Folk, traditional, and indigenous ecological knowledges have a significant role to play in ecojustice. A case study in the traditional ecological knowledge among one of the religious communities with whom I have spent several decades illustrates how they embody the main principle and three fields of an ecological rationality: the community of inter-related beings; the ways the beings participate in that community or place; and the relations of nature and the nonhuman world to humans and human nature. Ecological rationality stands in contrast to economic rationality, a branch of instrumental reason exemplified by what economists call rational choice theory. An ecological rationality is based in the principles of connection, relation, engagement, cooperation and interdependence, in contrast to the economic rationality of separation, distance, individualism, and self-interest. I conclude with a gesture to my current project of a sound ecology, a thought experiment in which sounds rather than texts or objects enable the connections that lead to sound experience, sound communities, sound economies, and a sound ecology. A sound ecology embodies an ecological rationality aimed at who we think we are, how we know what we know, and what we can do to bring about ecojustice in a sustainable world.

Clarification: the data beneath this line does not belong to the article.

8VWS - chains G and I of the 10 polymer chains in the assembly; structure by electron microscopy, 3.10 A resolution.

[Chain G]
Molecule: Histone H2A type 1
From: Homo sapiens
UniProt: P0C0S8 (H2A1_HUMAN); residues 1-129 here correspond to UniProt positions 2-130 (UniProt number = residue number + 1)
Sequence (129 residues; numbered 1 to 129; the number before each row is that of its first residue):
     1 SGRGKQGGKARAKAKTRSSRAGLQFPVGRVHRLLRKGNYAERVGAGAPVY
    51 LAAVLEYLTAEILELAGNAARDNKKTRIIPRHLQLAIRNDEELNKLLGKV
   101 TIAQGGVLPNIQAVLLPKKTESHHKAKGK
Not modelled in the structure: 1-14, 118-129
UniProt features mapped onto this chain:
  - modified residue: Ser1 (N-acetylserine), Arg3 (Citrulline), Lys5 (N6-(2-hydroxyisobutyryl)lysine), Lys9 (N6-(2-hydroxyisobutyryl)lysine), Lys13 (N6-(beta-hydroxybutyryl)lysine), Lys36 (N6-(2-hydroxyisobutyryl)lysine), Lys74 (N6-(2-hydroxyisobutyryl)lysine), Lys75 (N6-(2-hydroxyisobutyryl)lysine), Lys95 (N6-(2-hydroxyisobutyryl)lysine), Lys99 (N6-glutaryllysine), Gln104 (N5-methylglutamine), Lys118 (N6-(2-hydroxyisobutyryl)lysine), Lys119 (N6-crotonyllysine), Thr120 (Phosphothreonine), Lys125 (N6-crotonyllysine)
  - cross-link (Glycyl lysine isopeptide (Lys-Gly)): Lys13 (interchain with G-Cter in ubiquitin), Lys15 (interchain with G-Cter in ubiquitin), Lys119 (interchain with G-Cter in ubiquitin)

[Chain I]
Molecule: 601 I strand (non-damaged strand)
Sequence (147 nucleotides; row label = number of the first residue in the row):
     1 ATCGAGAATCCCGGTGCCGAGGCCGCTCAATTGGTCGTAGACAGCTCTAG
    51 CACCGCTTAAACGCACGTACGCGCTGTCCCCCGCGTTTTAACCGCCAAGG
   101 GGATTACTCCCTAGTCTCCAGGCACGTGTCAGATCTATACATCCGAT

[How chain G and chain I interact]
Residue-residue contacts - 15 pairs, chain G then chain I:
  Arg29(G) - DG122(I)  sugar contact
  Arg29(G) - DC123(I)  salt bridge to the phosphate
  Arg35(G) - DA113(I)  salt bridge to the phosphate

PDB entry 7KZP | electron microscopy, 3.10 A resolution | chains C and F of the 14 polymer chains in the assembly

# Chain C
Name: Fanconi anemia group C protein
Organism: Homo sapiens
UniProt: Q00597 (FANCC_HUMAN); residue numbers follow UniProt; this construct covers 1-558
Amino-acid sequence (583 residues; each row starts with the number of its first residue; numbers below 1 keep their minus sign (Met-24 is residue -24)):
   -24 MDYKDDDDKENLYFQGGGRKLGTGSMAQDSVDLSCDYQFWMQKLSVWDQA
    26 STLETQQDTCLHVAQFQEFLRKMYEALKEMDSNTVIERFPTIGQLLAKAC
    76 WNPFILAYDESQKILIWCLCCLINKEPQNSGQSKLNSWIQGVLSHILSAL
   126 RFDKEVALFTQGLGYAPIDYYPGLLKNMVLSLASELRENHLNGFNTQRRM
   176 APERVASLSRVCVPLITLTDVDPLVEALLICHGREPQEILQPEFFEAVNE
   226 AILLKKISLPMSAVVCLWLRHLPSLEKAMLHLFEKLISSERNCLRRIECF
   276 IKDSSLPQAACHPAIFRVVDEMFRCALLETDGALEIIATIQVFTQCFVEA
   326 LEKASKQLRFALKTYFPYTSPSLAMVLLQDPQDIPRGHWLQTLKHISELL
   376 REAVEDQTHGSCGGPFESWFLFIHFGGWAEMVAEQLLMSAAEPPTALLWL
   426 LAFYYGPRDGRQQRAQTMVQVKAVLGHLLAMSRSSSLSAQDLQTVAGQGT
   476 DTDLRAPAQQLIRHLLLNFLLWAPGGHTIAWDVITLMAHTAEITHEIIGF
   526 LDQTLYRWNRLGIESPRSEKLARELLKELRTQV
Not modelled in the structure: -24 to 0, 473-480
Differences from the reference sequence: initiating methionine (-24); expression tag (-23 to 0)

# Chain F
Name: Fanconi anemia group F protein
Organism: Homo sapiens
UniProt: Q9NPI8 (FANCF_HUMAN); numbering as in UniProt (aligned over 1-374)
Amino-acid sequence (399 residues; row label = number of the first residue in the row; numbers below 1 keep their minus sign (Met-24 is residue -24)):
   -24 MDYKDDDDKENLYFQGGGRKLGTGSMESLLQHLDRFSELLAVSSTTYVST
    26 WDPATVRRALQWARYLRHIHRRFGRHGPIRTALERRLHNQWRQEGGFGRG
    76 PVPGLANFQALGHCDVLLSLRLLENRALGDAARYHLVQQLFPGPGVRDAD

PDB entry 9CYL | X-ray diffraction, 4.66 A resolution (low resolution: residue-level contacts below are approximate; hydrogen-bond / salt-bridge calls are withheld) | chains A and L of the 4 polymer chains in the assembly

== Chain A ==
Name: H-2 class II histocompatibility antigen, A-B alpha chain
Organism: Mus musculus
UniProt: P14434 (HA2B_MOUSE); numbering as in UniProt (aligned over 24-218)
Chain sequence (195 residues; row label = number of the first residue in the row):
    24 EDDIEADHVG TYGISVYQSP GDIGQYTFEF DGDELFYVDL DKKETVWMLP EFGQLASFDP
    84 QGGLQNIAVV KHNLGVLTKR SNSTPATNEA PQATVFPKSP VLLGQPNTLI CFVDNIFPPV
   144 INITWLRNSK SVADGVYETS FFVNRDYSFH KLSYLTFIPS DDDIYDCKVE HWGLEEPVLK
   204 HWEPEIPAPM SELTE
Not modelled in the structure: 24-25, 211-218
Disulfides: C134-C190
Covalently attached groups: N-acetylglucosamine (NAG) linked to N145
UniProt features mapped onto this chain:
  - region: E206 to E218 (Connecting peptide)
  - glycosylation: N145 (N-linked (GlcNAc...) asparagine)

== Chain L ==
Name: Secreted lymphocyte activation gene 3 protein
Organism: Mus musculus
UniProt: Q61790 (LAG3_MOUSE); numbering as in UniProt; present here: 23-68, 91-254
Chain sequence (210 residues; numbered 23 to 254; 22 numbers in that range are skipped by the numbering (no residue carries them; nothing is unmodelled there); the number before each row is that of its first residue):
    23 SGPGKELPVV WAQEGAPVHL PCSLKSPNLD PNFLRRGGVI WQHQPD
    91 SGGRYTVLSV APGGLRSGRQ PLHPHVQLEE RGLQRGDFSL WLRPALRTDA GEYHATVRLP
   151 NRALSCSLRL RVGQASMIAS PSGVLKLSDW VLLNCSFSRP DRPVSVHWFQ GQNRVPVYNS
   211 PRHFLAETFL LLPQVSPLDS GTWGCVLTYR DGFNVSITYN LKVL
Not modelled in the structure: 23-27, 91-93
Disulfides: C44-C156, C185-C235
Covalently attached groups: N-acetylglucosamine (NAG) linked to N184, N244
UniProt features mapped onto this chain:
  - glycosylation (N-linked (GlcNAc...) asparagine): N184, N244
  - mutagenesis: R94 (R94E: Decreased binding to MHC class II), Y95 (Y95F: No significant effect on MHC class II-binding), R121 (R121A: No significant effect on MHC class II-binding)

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Titon, Jeff Todd
"Ecojustice, Religious Folklife and a Sound Ecology,"
Yale Journal of Music & Religion:
2, Article 7.